Page 12 - Laurens Bosman
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Sudden  cardiac  death  (SCD)  is  a  significant  public  health  issue  worldwide.  In  Western
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              populations, SCD is reported to account for up to 15-20% of all deaths.   Especially in young
              individuals, such a sudden unexpected death is often associated with a devastating emotional
              and economic impact on family and society. In the Netherlands, every three days an individual
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              below the age of 40 dies suddenly.  Characteristic of SCD in young individuals is that it is
              commonly caused by congenital disease, familial/genetic channelopathy, or familial/genetic
              cardiomyopathy. The subject of this thesis, arrhythmogenic right ventricular cardiomyopathy
              (ARVC), is one of these common causes of SCD in young individuals.

                   ARVC  is  a  familial  cardiomyopathy  characterized  by  fibrofatty  replacement  of
              predominantly  the  right  ventricular  myocardium.   The  prevalence  of  ARVC  is  estimated
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              between 1 in 2000-5000, although as ARVC is thought to be underrecognized some claim the
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              true prevalence to be closer to 1 in 1000.  The disease typically manifests in late adolescence
              or early adulthood, with possible first symptoms ranging from mild palpitations to SCD. In the
              majority of patients, a disease-causing variant is found in genes encoding the desmosome.
              Others may carry one of several non-desmosomal gene variants also associated with ARVC,
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              and in the remaining cases no variants are found.  Most genetic variants show an autosomal
              dominant inheritance pattern, but with incomplete penetrance.  Besides the variety in genetic
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              background,  the  phenotypic  disease  expression  and  risk  of  life-threatening  ventricular
              arrhythmias is also highly variable among individual ARVC patients. The cause of this high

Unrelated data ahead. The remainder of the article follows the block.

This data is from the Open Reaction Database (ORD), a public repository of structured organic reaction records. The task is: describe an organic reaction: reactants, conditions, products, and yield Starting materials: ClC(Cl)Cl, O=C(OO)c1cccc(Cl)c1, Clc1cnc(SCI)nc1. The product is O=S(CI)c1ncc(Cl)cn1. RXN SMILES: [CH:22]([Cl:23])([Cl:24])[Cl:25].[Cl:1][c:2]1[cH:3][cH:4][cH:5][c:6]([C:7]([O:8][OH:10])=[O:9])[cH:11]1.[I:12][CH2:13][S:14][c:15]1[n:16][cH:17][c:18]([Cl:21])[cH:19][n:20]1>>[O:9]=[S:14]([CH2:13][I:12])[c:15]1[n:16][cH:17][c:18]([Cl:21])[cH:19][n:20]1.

individual variation, even within the same family, is not well understood. Physical exercise is
              thought to  be  one  of  the  factors that  promote disease  progression,  but  the  nature  of this
              association needs to be further investigated. As a result of this individual variation, diagnosing
              patients with ARVC as well as estimating their risk of SCD is complex and challenging. The
              tools for providing personalized medicine to ARVC patients are still fairly limited. In Chapter
              2,  we  provide  a  detailed  description  and  discussion  of  the  current  state-of-the-art  in  our
              disease understanding, clinical diagnosis, risk prediction and treatment options.

                   As  there  is  no  cure for ARVC,  a  principle  aim  in  the  clinical  management  of  ARVC
              patients is prevention of SCD. The only proven therapy that prevents SCD in ARVC patients,
              the placement of an implantable cardioverter defibrillator (ICD), greatly depends on timely and
              accurate diagnosis and risk prediction. Hence, the challenges in diagnosis and risk prediction
              in ARVC have been an important topic of research in recent years. While progress has been
              made, many challenges still remain. Motivated by these clinical challenges, and inspired by
              the preceding work of many national and international researchers, I started my research
              career in 2016 focused to find potential solutions. In this thesis I present the results of my
              research on personalized medicine in ARVC.



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